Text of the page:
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Lord Justice of Ireland, and two years later Lord-Lieutenant. This post he held for seven years. But it was not on the narrow theatre of Ireland that he manifested his great military capacity. It was in France, where he took the field under Henry V., that he displayed those great qualities which made him the terror of the French nation. His earlier feats of arins were shown at the siege and capture of Meaux. He was with Henry v. when he died, and he seems to have inherited the spirit of his royal master. Equally valiant and faithful was he to that master's successor, Henry vi., for whom he gained so many battles on French soil, that the peasant mothers of Normandy hushed their children to rest by the bare mention of the dogge Talbot' being near. Checked for a moment at Patay by the Maid of Orleans, he was once taken prisoner; but being speedily exchanged, he soon retrieved the honour of the English arms. In reward, he was created Earl of Shrewsbury in England, and Waterford in Ireland ; reappointed to his old viceregal post; and made High Steward of Ireland,—the highest honours which at that time were open to a subject.

After this, he went once more to fight in France. We find him in command of the fleet, landing and taking Falaise, and as Lieutenant of the Duchy of Aquitaine, marching to the south, and forcing Bordeaux and other towns in that part to surrender to English arms. Thence he advanced to the relief of Chatillon, and giving the besieging French army battle, 17th July 1453, in the eightieth

year of his age, he received a wound in the thigh which proved immediately mortal.

Talbot had been victorious in no less than forty battles and dangerous skirmishes; and his death proved fatal to the English rule in France, which never flourished afterwards. He was buried at Whitchurch, in Shropshire, where a fine recumbent monument records his honours in terms very nearly coincident with the well-known lines of Shakspeare:

• Valiant Lord Talbot, Earl of Shrewsbury,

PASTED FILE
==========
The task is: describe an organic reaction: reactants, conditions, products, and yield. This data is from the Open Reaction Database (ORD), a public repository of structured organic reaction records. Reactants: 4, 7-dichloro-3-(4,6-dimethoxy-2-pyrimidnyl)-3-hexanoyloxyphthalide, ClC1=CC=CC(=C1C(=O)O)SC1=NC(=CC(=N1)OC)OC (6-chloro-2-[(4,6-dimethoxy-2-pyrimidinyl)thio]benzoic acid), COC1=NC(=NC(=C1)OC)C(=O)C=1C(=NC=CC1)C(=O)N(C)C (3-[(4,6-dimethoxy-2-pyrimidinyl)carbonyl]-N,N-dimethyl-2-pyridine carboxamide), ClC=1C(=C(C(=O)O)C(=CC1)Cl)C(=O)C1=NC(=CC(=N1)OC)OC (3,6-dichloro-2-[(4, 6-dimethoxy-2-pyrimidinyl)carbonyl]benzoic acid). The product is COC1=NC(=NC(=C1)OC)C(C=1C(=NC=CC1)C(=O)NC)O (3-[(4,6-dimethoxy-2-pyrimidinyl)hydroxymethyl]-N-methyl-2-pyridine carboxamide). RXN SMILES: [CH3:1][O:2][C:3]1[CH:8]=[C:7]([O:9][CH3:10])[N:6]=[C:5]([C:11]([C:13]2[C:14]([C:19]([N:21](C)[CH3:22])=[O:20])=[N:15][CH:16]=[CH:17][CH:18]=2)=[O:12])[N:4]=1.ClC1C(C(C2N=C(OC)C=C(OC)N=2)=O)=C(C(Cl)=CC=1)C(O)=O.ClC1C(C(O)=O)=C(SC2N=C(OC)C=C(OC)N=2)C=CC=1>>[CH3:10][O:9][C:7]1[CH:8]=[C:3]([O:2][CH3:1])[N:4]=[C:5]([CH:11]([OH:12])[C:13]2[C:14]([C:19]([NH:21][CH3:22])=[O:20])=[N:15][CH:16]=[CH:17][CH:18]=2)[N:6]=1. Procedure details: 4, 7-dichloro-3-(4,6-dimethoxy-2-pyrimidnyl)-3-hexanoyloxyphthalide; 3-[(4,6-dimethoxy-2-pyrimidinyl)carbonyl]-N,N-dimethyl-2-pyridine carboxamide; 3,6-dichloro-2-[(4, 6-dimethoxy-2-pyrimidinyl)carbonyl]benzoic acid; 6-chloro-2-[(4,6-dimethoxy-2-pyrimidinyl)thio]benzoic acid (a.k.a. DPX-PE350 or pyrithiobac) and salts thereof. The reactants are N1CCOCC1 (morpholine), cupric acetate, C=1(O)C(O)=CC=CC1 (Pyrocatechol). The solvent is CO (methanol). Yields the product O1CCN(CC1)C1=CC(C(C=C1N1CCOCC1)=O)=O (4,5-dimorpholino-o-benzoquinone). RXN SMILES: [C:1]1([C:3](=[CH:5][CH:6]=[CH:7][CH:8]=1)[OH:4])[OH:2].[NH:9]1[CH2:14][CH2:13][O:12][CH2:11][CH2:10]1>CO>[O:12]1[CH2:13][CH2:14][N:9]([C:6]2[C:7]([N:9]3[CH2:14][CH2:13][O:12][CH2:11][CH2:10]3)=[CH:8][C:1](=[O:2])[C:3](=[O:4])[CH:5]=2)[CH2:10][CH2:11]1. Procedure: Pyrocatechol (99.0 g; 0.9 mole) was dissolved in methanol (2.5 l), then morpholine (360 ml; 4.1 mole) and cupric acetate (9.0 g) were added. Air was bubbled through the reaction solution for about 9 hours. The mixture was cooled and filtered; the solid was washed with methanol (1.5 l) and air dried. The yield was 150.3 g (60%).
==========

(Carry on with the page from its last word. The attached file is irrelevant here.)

Created for his rare success in arms,
Great Earl of Wachford, Waterford, and Valence ;
Lord Talbot of Goodric and Urchinfield;
Lord Strange of Blackmere ; Lord Verdun of Alton ;
Lord Cromwell of Wingfield; Lord Furnival of Sheffield;
The thrice victorious Lord of Falconbridge;
Knight of the noble order of St. George,
Worthy St. Michael, and the Golden Fleece ;
Great Mareschal to Henry the Sixth
Of all his wars within the realm of France.'

In rebuilding the church at Whitchurch about a century and a half ago, the urn was found which contained the heart of the Earl of Shrewsbury, carefully embalmed, and wrapped in a covering of what was once handsome crimson velvet.

John second Earl of Shrewsbury, true to his family's devotion to the Lancastrian cause, fell, with his brother Sir Christopher, at the battle of Northampton, roth July 1460, fighting under the Red Rose. His third son, Sir Gilbert Talbot, who was High Sheriff of Shropshire in the reign of Richard 111., but proved a staunch adherent to the Earl of Richmond at Bosworth, commanded the right wing of his army on that memorable field, and received knighthood, with a grant of lands, for his valiant conduct, from the victor. In two years afterwards, Sir Gilbert had a command at the battle of Stoke, and was made a knightbanneret; and George, the fourth Earl of Shrewsbury, was installed as Knight of the Garter for his valiant conduct at the same battle.

George, the sixth Earl of Shrewsbury, had the custody of Mary Queen of Scots, and assisted at her execution. His lordship married secondly Elizabeth of Hardwick, who had already been thrice married. “She was a woman of masculine understanding and conduct; proud, furious, selfish, and unfeeling. She was a builder, a buyer and seller of estates, a money-lender, a farmer, a merchant of lead, coals, and timber. She died immensely rich.'